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S.S. Steel Maker

Gross Tonnage:7,999Net:4,695
Dimensions:492' 0" x 69' 7" x 29' 5"MC Type:C3-S-A2
Builder:Western Pipe & Steel Co.
San Francisco, CA
Hull #
USMC Hull #
Date of Build:
Engines:2 Steam Turbines DR Geared to Single Screwed ShaftEngine Builder:General Electric Co.
Lynn, MA
Navigation:DF, ESD, GC, RDR, RTDecks, etc.:2 Decks & Open Shelter Deck

Began Isthmian Service:1947Ended Isthmian Service:1973

----------------------------------- Vessel History -----------------------------------
Call Ltrs
Sea FinchUS War Shipping Administration
San FranciscoUSWB
Sea SharkUS War Shipping Administration
San FranciscoUSWB
Sea SharkUS Maritime Commission
San FranciscoUS
Steel MakerIsthmian Lines, Inc.
New York
New YorkUS

6/3/44: Keel laid as SEA FINCH.
10/5/44: Launched, sponsored by Mrs. K.U. Plummer; name changed to SEA SHARK during construction.
2/17/45: Delivered to War Shipping Administration for operation by Weyerhauser Steamship Co.
1946: U.S. Maritime Commission.
1/47: Hit dock causing plate and frame damage; repair cost $ 8,966.
6/47: Lighter collision; fit spare propeller and renew shaft at a cost of $7,815.
1/48: While raising steam, boilers damaged. Renew 8 economiser elements and headers and reroll tubes at a cost of $12,500.
4/24/48: On voyage Khorramshahr to New York, arrived Ponta Delgada with leaking stern gland.
9/12/48: On voyage Saigon to Montreal, aground 1 mile SW of Cuttyhunk Light with doublebottom tanks split open.
10/2/48: Left New York for permanent repairs at Baltimore where 53 bottom plates, bilge keels, 7 tanktop plates and hold ceilings were renewed, the shaft drawn, engine and auxiliaries checked at a cost of $145,000. Later the shaft, bushings, 7 high pressure turbine diaphragms and packing was renewed and the main engine gear casing relined; repair cost $17,500.
3/1/51: Strikes dock. Renew 3 plates, partially renew frames, stringers, beams, deck plating and brackets; repairs at Baltimore.
3/21/51: Hit submerged object; repair propeller and check shaft at Baltimore.
7/25/52: Heavy weather.
2/26/53: As a result of heavy weather 7/25/52, renew rope guards, together with sundry damages and removals; repairs and dry docking at Baltimore.
3/29/53: Hit submerged object.
7/2/53: From striking submerged object 3/29/53, fair 4 bottom plates, partially renew the bilge keel, steam, clean and test tanks together with sundry damages; repairs and drydocking at Baltimore.
11/53: Boiler flareback damages boiler.
4/23/54: Collision with workboat.
4/27/54: From boiler backfire 11/53, renew boiler front and rear casing, renew brickwork, together with removals and sundry damages; repairs at Baltimore.
11/10/54: From collision with workboat 4/23/54, fair propeller, renew cone together with steering studs, repairs and drydocking at New York.
12/9/55: Collided with tug MARY MORAN.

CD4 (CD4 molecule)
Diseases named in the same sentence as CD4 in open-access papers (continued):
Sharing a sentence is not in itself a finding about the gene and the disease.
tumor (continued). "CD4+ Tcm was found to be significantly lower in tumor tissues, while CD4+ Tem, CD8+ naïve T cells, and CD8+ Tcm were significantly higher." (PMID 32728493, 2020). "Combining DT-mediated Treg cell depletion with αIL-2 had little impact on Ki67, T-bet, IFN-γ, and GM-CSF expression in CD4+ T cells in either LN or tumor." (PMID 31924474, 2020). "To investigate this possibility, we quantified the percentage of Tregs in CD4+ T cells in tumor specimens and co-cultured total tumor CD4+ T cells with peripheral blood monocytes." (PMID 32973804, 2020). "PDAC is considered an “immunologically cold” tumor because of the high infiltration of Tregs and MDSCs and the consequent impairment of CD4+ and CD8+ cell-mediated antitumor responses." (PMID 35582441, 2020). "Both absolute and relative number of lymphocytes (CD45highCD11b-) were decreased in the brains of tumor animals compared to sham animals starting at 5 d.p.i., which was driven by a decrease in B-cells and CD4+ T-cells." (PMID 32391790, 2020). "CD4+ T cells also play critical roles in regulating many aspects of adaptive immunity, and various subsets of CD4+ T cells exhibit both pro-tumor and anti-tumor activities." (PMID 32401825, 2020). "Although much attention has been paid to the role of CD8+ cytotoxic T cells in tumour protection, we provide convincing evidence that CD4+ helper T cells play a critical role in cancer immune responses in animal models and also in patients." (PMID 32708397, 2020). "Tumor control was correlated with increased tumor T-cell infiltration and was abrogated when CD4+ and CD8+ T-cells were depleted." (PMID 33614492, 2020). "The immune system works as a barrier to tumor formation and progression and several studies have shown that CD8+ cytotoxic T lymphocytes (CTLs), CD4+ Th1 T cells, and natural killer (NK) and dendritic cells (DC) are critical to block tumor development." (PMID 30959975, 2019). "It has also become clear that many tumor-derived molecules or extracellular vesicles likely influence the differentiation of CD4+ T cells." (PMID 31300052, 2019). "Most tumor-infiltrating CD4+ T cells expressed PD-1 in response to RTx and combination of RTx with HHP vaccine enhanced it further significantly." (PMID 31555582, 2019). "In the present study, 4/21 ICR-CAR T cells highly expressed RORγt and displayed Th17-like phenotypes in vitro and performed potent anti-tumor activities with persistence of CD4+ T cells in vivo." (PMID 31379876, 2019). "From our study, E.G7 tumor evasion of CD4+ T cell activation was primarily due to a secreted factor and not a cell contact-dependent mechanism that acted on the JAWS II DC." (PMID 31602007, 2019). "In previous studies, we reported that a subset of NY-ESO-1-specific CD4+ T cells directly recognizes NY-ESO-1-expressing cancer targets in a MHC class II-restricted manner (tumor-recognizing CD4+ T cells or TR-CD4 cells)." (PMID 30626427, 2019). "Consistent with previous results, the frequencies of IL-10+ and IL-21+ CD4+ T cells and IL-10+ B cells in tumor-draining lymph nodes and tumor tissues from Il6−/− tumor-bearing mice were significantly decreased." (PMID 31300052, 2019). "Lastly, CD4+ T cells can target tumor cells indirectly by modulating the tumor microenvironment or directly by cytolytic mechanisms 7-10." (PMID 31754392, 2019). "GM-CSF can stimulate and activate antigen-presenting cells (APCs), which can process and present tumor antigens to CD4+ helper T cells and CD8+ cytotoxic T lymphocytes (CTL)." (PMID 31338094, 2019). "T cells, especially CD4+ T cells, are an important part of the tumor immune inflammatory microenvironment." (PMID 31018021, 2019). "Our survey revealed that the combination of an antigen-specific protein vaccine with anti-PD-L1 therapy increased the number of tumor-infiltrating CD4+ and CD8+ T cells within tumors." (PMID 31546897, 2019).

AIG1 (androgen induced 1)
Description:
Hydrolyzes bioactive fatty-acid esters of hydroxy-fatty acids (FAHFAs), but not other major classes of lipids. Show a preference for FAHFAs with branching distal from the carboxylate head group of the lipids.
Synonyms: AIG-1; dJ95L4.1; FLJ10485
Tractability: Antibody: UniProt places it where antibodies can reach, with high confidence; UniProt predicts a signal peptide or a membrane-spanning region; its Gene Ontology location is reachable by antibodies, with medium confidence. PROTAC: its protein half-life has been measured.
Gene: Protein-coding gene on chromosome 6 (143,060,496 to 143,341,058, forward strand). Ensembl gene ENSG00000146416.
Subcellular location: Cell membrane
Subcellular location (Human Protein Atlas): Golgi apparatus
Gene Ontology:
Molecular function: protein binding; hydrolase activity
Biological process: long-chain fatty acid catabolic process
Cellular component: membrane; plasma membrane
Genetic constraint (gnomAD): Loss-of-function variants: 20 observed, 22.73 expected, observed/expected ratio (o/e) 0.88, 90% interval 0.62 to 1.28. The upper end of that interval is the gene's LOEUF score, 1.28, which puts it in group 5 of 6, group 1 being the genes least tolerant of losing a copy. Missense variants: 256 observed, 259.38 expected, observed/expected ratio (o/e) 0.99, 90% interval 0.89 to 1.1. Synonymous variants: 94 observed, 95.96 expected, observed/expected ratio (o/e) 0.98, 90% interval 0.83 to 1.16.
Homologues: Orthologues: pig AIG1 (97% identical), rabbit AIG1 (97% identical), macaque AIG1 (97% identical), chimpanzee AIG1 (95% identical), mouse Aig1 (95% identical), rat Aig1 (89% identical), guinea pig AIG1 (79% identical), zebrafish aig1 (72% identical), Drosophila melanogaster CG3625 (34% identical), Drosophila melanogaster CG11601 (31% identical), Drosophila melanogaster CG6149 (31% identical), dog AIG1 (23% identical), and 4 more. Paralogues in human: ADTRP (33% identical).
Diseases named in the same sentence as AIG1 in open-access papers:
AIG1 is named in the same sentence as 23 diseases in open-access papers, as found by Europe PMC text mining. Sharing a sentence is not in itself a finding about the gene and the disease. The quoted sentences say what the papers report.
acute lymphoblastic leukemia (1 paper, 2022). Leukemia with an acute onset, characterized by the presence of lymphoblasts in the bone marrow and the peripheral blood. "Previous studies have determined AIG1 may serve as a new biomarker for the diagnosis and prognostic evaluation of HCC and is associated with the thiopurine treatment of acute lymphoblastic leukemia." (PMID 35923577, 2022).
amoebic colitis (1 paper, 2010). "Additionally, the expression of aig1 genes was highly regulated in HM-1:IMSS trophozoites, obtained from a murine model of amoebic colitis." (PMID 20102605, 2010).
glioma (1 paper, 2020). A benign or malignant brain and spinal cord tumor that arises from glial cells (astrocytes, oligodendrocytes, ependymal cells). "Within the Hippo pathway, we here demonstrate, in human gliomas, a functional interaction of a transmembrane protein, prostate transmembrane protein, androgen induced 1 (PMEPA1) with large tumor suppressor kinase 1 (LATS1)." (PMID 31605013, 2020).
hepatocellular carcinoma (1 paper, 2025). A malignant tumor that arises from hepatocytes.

7/16/56: From collision with tug MARY MORAN 12/9/55, 1 shell plate partially renew and 2 fair, frames straighten and partially renew, together with sundry damages; repairs at Galveston.
7/30/56: On voyage Galveston for Calcutta, collided with M.V. SUAKIN in Jeddah. Damage to STEEL MAKER slight.
7/31/56: STEEL MAKER has small hole in bow plate; fitted with cement box and seaworthy certificate granted. SUAKIN has gunwale plate set in, six gunwale stays buckled and sheerstrake set in; granted seaworthy certificate and is to repair at owner's convenience.
5/30/63: From Chittagong, STEEL MAKER, Houston for Calcutta, no apparent damage from cyclone and resulting tidal wave in East Pakistan that killed over 10,000.
12/8/63: At New York, steamer STEEL MAKER, New Orleans for Calcutta, in port at Erie Basin, fire in decking of Nos. 1 and 2 holds, under control.
12/11/63: From New York, STEEL MAKER left for Beirut.
5/15/64: Arrived Bombay.
5/22/64: From Bombay: Steamer STEEL MAKER, Houston for Calcutta, berthed at No. 4 Alexandra Dock boycotted by labour of Transport and Dock Workers Union due to alleged failure of vessel to provide proper amenities to labour. Boycott expanded to all categories of dock employees, including stevedore, shore chipping and painting, tally clerks and supervisory staff. Boycott due to alleged unfair behavior of master and crew to stevedore labour while in stream.
8/7/64: Philadelphia reports steamer STEEL MAKER, Calcutta for Houston, with a 3,000 ton cargo of burlap, jute and hemp, inbound, and tank steamer TEXACO WISCONSIN, light, outbound, collided in fog AM August 7th in vicinity of Eagle Point, Delaware River, off the Philadelphia Navy Yard. Bow of TEXACO WISCONSIN collided with starboard side of STEEL MAKER in way of No. 3 hold, with resultant flooding of hold and No. 3 starboard double bottom tank. A 15 ft. gash from the waterline to the main deck could be seen in the starboard side of the STEEL MAKER and the vessel began to list. The tanker was reported to have only sustained minor damage. There were no reports of casualties. A U.S. Navy spokesman said the steamer was aground and the tanker was anchored. The STEEL MAKER was pushed to shore by a Navy tug to prevent her from sinking in the main ship channel. Vessel beached bow to bank with tugs standing by as a precautionary measure. TEXACO WISCONSIN was moved to the Marine Division docks of Texaco, Inc. at National Park, NJ; her bow was ripped by a 30 ft. gash from the point below the anchor port. There were no casualties.